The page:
SM: Knowing you have a two-year run up front provides a lot of security.
KX: It was. When we started NetScreen, the largest hurdle we faced was credibility. Even though we had a prototype developed, when we went out to raise money we did not have credentials behind us. We did not have business experience. We needed to show that the company was worth investing in.
The first round we only raised $1 million. We each put in $50,000 ourselves and gave up our really good jobs to take a job with minimal pay of $1,000 to $2,000 per month. We then convinced 20 angel investors to invest the rest.
SM: How did you find all of these angels?
KX: Networking. We approached anybody we knew who had started a company and asked them to introduce their investors to us. We just showed potential investors where we were and the technology that we had. We also set reasonable terms so that we could maintain control of the direction of the company.
SM: How much of your company did you give for that $1 million?
KX: Each of the three founders had 1 million shares. Our goal to set the first round at $1 per share, and we ended up selling 20% of the company.
SM: So you ended up giving 20% of your company for $1 million?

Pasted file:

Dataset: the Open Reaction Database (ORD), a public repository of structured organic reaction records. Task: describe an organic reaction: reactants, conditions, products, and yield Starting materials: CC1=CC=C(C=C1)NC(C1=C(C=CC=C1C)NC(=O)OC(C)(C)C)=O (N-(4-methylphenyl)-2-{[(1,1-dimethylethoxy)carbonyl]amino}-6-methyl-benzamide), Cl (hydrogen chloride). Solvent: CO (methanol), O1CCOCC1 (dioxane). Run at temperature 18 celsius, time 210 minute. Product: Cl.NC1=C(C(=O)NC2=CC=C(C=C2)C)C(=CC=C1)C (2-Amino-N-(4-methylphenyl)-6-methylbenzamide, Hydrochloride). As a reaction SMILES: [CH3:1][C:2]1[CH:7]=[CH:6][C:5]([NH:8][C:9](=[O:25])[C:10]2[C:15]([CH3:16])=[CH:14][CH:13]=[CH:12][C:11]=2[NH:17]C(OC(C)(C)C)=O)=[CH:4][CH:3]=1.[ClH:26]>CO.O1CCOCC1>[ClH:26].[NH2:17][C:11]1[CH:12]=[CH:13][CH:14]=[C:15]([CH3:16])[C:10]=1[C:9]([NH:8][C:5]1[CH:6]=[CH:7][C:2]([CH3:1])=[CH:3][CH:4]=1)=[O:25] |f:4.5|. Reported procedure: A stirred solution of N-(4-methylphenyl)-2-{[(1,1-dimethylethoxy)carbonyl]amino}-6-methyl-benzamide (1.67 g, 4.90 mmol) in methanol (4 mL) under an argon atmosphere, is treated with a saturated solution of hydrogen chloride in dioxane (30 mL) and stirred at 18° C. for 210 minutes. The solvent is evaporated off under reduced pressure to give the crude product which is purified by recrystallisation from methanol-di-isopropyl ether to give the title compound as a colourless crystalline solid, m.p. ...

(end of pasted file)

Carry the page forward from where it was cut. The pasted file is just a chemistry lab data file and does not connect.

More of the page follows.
KX: Yes. We had 3 million shares reserved for the founders, and we reserved 2 million shares for the employees. The other 1 million went to the investors. We already had a prototype, so in six months sales started taking off. Our first sales were to a small local company. They had previously been a client when I was doing consulting work.
SM: Where you able to leverage any contacts at Healtheon to get them to be a customer?
KX: No, they were too big. That is one of the concerns when dealing with the larger companies. Those companies are a lot more conservative and don’t really appreciate it when you bring them a prototype product. They are a lot more worried about sustainment.
We found success focusing on smaller companies that already knew us to some degree. We then tried to get them to focus not only on our product but also on our service. We told them we would be there right away to fix any issues. Soon after we started there was a testing competition between us, Cisco, and Checkpoint. We came out number one. Sales really started taking off after those results came out.
SM: Did you only raise one round of capital?
KX: No, once sales started we did a B round. That was $2 million, $2 per share. The B round consisted primarily of the same group of angel investors; once they saw the company running they were very committed. We established schedules early and we met all of those schedules. That gave investors a lot of confidence. That was parallel to our goal of having a high valuation in each round.